If you are new to sailing and want some tips and advice on how to get started, then we hope you will find this introductory article useful.
How to start sailing
Most sailors would agree that the best way to get into sailing is to begin with dinghy sailing. The most important thing to do is to get some training and learn the basics from qualified instructors. The ideal way to do this is to join a sailing club nearby which runs RYA training courses.
As with many sporting activities, if you start when you are young then you will be more likely to learn quickly and develop the basic skills that become second nature and stay with you for life. If you start as an adult, the good news is that you can find training courses suited for both young and old.
Be realistic about the type of sailing dinghy you can handle as a beginner. You will learn more and have lots of fun by starting with a dinghy that is easy to handle and forgiving if you make mistakes.
Basic sailing skills
Don’t expect to learn everything on day one. In fact most sailors would agree that you never stop learning and can continually improve your sailing skills. Learning the basics will mean understanding how to assess the wind and weather, how sails work, how to rig and handle a boat, how to launch and land, the rules of the road, use of safety equipment, how to cope with a capsize and how to recover a man overboard. If you are sailing in tidal waters, then it is also important to understand about tides.
UK sailing clubs
The UK has a large network of sailing clubs, both around the coast and on rivers, lakes and reservoirs. A sailing club:
Provides training, most have a variety of training boats.
Introduces you to people with similar interests and encourages sailing in company.
Provides a safe place to store your dinghy and equipment.
Will have a suitable place to launch and land.
Provides safety boats back up in case you get into difficulty.
Provides a network for buying and selling second hand boats and gear.
Ideally, it is a good idea to find a local sailing club that has a number of different types, or classes, of dinghy. While most clubs welcome new members, it is worth visiting several in your area to find one that will be best suited to the type of sailing you are interested in which can be broadly divided into cruising and racing.
How to hire a dingy
Most larger clubs have a range of different dinghies for hire which you can try out. Prices vary from £20-£50 per day unaccompanied but if you are a complete novice then they will arrange a skipper to accompany you at extra cost.
Clothing to wear when sailing
If you want to sail in all weathers, then dinghy clothing can be expensive, but if you are starting in the summer months, a splash suit, dinghy boots and sailing gloves are a good starter kit. It is also advisable to get a wetsuit suitable for summer wear. The best dinghy clothing is warm, waterproof and lightweight but comes at a price. Ultimately, this is the kit you will want to buy and will make the whole sailing experience much more enjoyable.
The most vital piece of kit is the buoyancy aid and this should be of good quality and suitable for your size and weight.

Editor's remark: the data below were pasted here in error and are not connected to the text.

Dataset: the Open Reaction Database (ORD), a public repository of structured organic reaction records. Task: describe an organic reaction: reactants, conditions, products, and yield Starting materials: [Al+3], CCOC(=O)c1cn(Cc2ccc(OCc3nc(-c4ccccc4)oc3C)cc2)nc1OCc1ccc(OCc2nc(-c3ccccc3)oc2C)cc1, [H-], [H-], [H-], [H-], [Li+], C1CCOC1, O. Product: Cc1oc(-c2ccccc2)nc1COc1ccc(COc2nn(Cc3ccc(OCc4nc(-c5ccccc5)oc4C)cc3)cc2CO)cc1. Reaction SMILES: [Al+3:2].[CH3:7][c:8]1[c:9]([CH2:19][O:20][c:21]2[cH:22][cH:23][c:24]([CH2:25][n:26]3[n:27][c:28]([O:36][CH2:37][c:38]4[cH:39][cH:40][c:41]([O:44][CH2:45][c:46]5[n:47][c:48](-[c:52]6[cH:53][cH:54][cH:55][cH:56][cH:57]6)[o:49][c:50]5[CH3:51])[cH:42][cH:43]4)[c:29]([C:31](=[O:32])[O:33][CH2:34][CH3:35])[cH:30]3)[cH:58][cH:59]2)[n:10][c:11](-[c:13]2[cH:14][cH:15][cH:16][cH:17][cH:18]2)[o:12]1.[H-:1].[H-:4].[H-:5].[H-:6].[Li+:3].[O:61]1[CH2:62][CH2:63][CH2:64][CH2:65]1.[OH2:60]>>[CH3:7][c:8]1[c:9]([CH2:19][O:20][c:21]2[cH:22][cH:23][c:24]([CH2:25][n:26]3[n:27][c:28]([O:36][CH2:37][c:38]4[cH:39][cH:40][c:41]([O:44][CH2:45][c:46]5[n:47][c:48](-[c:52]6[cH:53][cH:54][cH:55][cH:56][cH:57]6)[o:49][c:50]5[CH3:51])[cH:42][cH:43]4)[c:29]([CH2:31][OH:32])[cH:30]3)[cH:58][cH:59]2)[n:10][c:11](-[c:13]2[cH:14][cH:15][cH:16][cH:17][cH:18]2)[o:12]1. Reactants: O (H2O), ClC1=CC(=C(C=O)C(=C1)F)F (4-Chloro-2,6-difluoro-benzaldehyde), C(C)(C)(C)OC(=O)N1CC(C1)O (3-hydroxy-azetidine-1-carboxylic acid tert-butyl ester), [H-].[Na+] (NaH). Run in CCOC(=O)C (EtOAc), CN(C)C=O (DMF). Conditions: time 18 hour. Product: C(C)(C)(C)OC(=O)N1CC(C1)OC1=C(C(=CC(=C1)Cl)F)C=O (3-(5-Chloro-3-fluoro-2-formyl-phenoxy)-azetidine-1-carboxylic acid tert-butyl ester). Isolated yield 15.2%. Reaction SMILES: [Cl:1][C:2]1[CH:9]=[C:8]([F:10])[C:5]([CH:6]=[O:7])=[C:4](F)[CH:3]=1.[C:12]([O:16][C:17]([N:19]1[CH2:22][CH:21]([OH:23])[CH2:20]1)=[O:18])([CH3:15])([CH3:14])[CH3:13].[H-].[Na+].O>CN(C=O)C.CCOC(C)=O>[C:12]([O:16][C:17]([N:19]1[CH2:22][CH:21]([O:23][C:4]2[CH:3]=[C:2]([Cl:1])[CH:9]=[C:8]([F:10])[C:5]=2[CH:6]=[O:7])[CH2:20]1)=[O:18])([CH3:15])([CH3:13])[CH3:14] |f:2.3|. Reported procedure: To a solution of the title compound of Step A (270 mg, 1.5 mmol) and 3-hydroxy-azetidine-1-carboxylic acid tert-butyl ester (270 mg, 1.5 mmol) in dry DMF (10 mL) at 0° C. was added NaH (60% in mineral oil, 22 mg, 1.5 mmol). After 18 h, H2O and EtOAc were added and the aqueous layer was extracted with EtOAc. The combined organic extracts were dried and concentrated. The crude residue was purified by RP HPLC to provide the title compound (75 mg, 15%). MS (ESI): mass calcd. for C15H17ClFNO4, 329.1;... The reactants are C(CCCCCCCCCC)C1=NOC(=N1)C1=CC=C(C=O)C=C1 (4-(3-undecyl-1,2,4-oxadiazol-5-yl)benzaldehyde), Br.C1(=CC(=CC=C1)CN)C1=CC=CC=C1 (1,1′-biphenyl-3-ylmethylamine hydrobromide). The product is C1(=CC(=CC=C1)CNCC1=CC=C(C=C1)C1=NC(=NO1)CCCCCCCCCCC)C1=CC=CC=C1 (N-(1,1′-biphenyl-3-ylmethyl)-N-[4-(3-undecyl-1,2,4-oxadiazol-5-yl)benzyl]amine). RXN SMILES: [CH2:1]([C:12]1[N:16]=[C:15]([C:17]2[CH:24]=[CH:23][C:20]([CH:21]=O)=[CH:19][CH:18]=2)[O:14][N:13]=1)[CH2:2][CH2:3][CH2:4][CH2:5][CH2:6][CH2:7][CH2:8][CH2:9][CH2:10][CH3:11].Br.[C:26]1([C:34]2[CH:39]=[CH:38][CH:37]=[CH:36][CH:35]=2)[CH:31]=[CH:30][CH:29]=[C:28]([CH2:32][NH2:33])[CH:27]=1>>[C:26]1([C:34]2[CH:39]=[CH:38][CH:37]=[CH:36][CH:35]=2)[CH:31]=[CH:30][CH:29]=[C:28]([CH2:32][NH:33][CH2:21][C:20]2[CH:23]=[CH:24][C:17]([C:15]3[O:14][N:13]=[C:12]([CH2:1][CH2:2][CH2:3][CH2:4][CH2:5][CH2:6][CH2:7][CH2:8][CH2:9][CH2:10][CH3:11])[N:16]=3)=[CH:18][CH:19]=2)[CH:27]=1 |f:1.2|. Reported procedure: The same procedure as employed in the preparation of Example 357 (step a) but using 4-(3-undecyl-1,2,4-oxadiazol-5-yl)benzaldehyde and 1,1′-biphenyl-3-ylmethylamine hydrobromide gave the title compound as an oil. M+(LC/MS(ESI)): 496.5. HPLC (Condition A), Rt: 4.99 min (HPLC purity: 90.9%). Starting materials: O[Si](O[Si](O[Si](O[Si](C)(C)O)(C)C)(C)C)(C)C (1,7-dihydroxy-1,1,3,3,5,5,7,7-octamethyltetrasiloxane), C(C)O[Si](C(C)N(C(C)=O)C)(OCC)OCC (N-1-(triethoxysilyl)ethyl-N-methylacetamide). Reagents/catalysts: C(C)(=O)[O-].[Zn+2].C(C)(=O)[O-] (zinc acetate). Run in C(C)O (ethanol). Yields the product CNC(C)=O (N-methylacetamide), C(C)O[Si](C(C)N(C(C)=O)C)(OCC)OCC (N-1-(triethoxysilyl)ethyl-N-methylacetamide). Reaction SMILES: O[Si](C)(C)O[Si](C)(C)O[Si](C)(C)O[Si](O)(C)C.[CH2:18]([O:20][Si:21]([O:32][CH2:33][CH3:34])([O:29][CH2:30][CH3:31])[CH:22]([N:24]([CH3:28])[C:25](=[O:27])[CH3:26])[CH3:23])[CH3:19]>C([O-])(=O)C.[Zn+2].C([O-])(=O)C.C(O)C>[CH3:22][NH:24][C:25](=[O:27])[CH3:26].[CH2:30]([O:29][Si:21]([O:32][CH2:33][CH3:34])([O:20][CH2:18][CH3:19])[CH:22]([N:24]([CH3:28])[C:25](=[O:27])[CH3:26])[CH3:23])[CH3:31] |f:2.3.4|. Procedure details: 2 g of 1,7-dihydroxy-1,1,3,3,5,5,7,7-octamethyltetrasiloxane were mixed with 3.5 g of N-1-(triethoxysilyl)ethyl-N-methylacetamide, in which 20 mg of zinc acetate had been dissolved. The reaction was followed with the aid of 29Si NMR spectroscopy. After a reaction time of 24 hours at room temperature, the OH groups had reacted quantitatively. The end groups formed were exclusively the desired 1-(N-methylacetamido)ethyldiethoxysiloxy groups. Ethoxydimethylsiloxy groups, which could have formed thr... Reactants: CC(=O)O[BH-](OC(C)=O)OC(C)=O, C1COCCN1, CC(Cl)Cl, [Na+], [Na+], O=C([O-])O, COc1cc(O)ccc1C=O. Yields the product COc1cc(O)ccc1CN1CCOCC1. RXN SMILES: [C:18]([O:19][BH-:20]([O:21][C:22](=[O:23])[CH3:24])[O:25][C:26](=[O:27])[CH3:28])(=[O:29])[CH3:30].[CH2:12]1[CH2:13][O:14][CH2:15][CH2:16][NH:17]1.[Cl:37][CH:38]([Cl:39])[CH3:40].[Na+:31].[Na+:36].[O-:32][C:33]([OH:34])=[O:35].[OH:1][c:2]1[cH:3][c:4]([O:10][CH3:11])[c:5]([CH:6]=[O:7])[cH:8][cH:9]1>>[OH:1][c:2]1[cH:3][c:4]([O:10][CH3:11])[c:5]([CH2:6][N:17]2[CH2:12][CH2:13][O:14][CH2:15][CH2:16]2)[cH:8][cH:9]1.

The types of sailing dinghy
A typical coastal club might include a cadet fleet with a number of racing classes, from Optimist and Mirror to Topper, Pico, RS Feva, Laser and International 420. Experience with these dinghy classes paves the way for more challenging racing dinghies such as the Merlin Rocket, Solo, RS 200, RS 400, RS 800 and International 14.
Some clubs have family friendly dinghies available for those who want to cruise rather than race. These may include boats like the RS Vision, Laser 2000 and Wanderer. An all round dinghy that has proved deservedly popular for decades is the Wayfarer, which many clubs use for training as well as racing and cruising.
Buying a dinghy
Before you start searching for a boat it is a good idea to consider the following:
If you are new to dinghy ownership, do you know someone who can share their experiences with you?
Do you want to be able to sail singlehanded or with a crew?
Are you going to buy new or used? There are pros and cons for both.
What is your budget? Remember to factor in purchase plus maintenance costs.
Is it best to buy through a broker or privately?
Do you have enough sailing experience for the type of dinghy you have in mind?
Once you have a clear idea of the type of dinghy you are looking for and have a budget in mind, then in many ways the search becomes easier. The best place to do this in the early stages is by searching local sailing club websites as well as the online marketplaces. Most online marketplaces enable you to refine your search to suit your requirements and some have advanced search features which will notify you if a boat matching your search criteria comes on the market.
Visit the boat shows if you can, not only to look at the boats, but talk to the people working in the boating industry - designers, manufacturers, finance people, the training schools and more. Most will happily offer their advice at these shows and are used to doing so. There are many boat shows held around the UK during the year, the largest being London (every January) and Southampton (every September).
It is also advisable to talk to a few brokers in your area as they will be able to help guide you through the boat buying process. Most are happy to offer advice and can show you round boats in your price range, providing you have made appointments in advance.
Towergate Boat Insurance have teamed up with Safe Skipper Apps to create a free to download boating app with invaluable tips and practical advice for on boat preparation, checklists, equipment, communications and emergency procedures. Check out the app at Safe Skipper.